School leaders rethink school discipline at White House conference

Mike Lamb, TurnAround for Children ________________________

Mike Lamb, Turnaround for Children

There is a growing national consensus, reflected in the positions and priorities of lawmakers at all levels of government, that the U.S. criminal justice system must be reformed with the goal of ending mass incarceration.  That consensus extends to upstream preventive strategies, especially for improving approaches to school discipline.  The zero-tolerance approach to school discipline leads to approximately three million children being expelled or suspended annually, with a disproportionate number being children of color. This indisputably contributes to increased school dropout rates, juvenile justice system involvement, and ultimately to higher levels of incarceration.
A July 22 meeting at the White House to “Rethink School Discipline” reflects this growing consensus. The Obama Administration convened several hundred school leaders from around the country to hear from federal policymakers and share best practices and current research. There were major addresses by the heads of two federal departments—U.S. Education Secretary Arne Duncan set the stage, and Attorney General Loretta Lynch made concluding remarks.  But  center stage belonged to local school leaders, philanthropists, and academics.

Mike Lamb, Turnaround for Children’s executive director in Washington, D.C., reported on the breakout session he attended, “Building Trauma-Informed Schools.” One takeaway message, said Lamb, is that there is a roadmap to follow in schools and in classrooms to help manage the impacts on teaching and learning from the stress in children’s lives, especially those affected by the trauma of multiple adverse childhood experiences (ACEs). [Learn more about adverse childhood experiences at ACES 101.]

“This gives us hope for the most challenged children,” he said.

In his report on the small group conversation, Lamb highlighted three messages. He noted that the data might be scary but the situation is not hopeless. The

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Justice system must not worsen harsh realities of life for LGBT youth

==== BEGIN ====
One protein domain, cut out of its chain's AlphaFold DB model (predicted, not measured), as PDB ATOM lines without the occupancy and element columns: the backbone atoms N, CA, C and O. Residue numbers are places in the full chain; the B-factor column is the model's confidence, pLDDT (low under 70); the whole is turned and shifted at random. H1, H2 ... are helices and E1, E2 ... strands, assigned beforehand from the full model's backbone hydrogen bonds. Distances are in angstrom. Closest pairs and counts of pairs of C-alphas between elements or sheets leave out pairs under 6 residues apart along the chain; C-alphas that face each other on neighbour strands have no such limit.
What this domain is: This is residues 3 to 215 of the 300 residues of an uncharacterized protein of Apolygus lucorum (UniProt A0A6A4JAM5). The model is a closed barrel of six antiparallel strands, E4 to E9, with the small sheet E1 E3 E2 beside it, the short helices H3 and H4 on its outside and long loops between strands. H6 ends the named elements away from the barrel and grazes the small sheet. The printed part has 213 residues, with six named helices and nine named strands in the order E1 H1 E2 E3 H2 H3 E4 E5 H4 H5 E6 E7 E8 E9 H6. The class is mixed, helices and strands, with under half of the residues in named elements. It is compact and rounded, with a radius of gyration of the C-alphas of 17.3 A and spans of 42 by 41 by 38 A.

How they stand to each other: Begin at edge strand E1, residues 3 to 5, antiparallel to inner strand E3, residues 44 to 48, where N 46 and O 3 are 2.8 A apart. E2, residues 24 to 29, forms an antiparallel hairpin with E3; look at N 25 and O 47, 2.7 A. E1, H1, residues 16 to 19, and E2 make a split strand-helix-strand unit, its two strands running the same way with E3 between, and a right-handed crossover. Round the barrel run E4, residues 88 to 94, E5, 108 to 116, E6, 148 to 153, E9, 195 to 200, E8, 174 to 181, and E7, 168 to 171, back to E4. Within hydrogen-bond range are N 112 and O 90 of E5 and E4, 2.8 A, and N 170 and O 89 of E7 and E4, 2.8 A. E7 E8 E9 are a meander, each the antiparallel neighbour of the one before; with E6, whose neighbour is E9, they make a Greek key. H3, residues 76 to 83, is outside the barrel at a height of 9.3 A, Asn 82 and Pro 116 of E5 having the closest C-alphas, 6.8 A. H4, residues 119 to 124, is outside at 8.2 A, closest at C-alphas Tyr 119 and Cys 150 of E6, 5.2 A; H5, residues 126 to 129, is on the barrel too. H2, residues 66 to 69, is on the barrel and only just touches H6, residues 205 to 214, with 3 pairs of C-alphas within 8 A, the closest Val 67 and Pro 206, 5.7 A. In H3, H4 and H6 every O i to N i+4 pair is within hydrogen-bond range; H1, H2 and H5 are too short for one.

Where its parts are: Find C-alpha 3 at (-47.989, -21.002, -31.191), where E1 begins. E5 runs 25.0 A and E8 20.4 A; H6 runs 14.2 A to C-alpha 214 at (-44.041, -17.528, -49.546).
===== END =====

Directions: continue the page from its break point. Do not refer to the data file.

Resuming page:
by  Judge George Timberlake, Ret.,


Judge George Timberlake, Ret.

Recently, I had a visit from a couple I have known for decades. Let’s call them Butch and Mary. They had a problem: Their daughter, Jane, had just split from the father of her child, and custody and other issues had arisen. During the conversation, I asked about family relationships and resources and Mary said that the whole family was supportive except one grandmother.

That grandparent had become estranged when she learned a few years ago that Jane was “dating a girl.” There was no hesitation in relaying this information, and no judgments about this history were indicated in this statement of fact. My friends’ willingness to openly discuss these family issues was enlightening.

If we were to seek a label for Jane — as her paramour’s attorney might do in a custody battle — would she be lesbian, bisexual, curious or “cured?” And what effect would that have on the court system in its duty to do justice?

If the U.S. Supreme Court has declared gay marriage to be part of the fundamental rights of privacy, speech and expression for all American citizens, does that signal the acceptance of lesbian, gay, bisexual and transgender individuals as illustrated by my friends?

For the juvenile justice and child welfare courts, the answer is decidedly “No.” In a 2010 report, the National Council of Crime and Delinquency found that LGBT youth comprise 5 to 7 percent of the general population but approximately 15 percent of detained youth. Subsequent research has verified that finding and has looked for causes of this disproportionality.

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OP-ED: Obey the signs or end up like me

By Miguel Quezada,


Harris County Juvenile Detention Center, Houston, Texas.

Seventeen years ago, at the age of 16, I sat in a juvenile hall holding cell waiting to be booked in on first-degree murder charges, three attempted murders, a gun and gang enhancement.

In writing this, I had to think about how I ended up in that holding cell. What advice could I give that would help you avoid some of the mistakes I made? How could I put into words the destruction I caused to myself and so many other people so that it could be a lesson?

I asked myself: What went wrong? What did I miss? Why did no one stop me?